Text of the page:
Overturned 'Truths'

Irving Klotz's "Opinion" piece (The Scientist, July 22, 1996, page 9) against postmodernism in science disturbed me greatly. Klotz held that the postmodernist view of science is put forth by nonscientists, that it is untenable, there being absolute truths, and that our scientific views are uncolored by who we are. The assertion that philosophers writing about science, but not actual scientists, hold postmodernist beliefs is not supported by data. I imagine that there are many practicing scient

Sep 30, 1996
Ulrich Melcher

Irving Klotz's "Opinion" piece (The Scientist, July 22, 1996, page 9) against postmodernism in science disturbed me greatly. Klotz held that the postmodernist view of science is put forth by nonscientists, that it is untenable, there being absolute truths, and that our scientific views are uncolored by who we are. The assertion that philosophers writing about science, but not actual scientists, hold postmodernist beliefs is not supported by data.

I imagine that there are many practicing scientists, like myself, who believe that the modernist attitudes exemplified by Klotz's piece impede the progress of science. I train my students to distinguish observational facts from their interpretations. By teaching the students to be aware that new observations can cause us to revise current interpretations, I believe, I am better preparing them to make new discoveries.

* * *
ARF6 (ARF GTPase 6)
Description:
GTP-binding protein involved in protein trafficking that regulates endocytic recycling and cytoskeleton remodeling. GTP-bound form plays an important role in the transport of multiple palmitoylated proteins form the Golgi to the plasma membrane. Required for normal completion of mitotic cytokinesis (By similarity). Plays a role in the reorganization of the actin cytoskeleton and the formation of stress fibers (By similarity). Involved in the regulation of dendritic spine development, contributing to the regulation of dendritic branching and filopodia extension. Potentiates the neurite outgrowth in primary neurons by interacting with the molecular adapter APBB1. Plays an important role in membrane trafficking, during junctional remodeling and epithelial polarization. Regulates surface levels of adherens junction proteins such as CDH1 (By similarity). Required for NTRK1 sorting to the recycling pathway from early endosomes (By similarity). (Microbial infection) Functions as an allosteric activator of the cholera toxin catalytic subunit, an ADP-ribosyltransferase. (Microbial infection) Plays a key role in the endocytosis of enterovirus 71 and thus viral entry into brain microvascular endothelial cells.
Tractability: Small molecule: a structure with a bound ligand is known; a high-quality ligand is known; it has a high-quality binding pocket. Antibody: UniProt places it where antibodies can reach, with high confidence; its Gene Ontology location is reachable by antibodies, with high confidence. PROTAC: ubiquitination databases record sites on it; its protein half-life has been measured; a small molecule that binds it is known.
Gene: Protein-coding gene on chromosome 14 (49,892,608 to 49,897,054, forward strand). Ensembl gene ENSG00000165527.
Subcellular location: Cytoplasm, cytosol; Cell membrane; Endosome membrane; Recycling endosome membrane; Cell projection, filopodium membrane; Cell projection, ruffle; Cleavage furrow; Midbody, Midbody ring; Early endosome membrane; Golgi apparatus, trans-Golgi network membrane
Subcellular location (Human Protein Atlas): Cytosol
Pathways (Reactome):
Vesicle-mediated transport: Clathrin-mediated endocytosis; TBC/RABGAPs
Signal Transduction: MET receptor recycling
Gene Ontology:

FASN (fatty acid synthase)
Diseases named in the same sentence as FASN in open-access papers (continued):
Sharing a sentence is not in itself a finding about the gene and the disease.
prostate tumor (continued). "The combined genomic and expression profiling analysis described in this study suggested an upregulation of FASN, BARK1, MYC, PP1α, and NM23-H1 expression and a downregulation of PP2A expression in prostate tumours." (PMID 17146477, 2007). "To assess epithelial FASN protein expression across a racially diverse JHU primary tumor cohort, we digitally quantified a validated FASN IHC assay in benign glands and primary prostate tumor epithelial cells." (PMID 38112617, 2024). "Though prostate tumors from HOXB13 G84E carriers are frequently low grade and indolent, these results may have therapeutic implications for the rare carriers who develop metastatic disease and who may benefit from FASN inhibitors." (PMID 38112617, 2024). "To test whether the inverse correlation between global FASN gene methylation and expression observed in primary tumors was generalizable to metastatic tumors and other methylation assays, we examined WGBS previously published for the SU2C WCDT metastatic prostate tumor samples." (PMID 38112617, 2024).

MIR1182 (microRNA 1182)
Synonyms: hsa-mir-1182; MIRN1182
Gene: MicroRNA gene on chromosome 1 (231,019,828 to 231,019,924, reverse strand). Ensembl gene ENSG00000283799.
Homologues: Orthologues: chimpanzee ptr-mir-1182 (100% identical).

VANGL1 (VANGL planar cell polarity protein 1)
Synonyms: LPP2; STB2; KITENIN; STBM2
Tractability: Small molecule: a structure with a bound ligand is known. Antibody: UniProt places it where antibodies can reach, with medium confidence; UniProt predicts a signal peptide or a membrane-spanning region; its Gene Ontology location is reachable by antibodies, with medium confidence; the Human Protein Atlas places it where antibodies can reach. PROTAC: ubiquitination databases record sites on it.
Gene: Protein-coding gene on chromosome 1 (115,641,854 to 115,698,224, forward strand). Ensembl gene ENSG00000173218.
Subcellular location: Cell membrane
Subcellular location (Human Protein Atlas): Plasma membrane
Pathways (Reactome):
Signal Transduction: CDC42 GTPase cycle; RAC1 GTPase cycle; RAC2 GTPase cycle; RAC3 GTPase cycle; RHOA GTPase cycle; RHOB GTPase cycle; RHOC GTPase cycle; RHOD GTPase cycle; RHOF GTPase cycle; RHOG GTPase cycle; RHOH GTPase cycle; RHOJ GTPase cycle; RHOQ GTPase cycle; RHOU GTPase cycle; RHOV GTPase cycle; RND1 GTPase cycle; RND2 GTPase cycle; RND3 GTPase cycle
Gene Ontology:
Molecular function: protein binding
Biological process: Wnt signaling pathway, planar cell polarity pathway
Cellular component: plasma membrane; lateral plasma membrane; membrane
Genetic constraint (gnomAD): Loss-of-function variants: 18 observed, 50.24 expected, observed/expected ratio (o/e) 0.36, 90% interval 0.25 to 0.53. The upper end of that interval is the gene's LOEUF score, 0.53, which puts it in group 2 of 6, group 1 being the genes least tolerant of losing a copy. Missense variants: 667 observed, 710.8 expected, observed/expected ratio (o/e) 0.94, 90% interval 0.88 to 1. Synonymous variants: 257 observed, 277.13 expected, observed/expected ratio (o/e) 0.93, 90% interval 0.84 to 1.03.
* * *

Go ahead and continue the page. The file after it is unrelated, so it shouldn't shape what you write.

The history of science is replete with examples of "truths" that at the time seemed incontrovertible and have since been overturned. We no longer believe that all things are made up of earth, air, water, and fire. Proteins were long thought the principle carriers of heredity. Nucleic acids were thought of as repeating polymers of a basic tetranucleotide unit. Later, it was realized that heredity was carried by nucleic acids, though we now are forced by prions to admit that on some occasions proteins can carry heritable information. Proteins are no longer the only biological catalysts. Similarly, interpretations that present modernists would peddle as "truths" may be overturned by future observations. Even the speed of light, offered by Klotz as an absolute truth, may turn out to vary under some as-yet-unexplored condition.

Klotz lists as a "fact" that the mass of hemoglobin is 64,000. The mass varies with a number of factors, including what low- molecular-mass molecules or ions are bound to the polypeptides, which species and which individual it comes from. Hemoglobin S, found in many individuals of African heritage, forms aggregates whose molecular mass is many fold larger. Thus, Klotz's concept of the mass of hemoglobin is an example of a "truth" affected by Caucasian cultural affiliation. Indeed, many would accept as truth that hemoglobin S is a "mutant" form of hemoglobin A. For some individuals in malaria-endemic regions, it might be considered the "normal" form.

Thus, I firmly believe that scientists like Klotz who believe in current interpretations as absolute truths are wearing blinders that impede their vision. True, science aims at the truth and each time a paradigm is replaced by a new paradigm, progress toward that truth occurs. Yet, we are arrogant to think that we have arrived at the ultimate truth. I prefer to think we are just closer to it than our predecessors were.

Ulrich Melcher
Department of Biochemistry and Molecular Biology
246 NRC
Oklahoma State University
Stillwater, Okla. 74078-3035
E-mail: umelcher@biochem.okstate.edu
(The Scientist, Vol:10, #19, p. 12, September 30, 1996)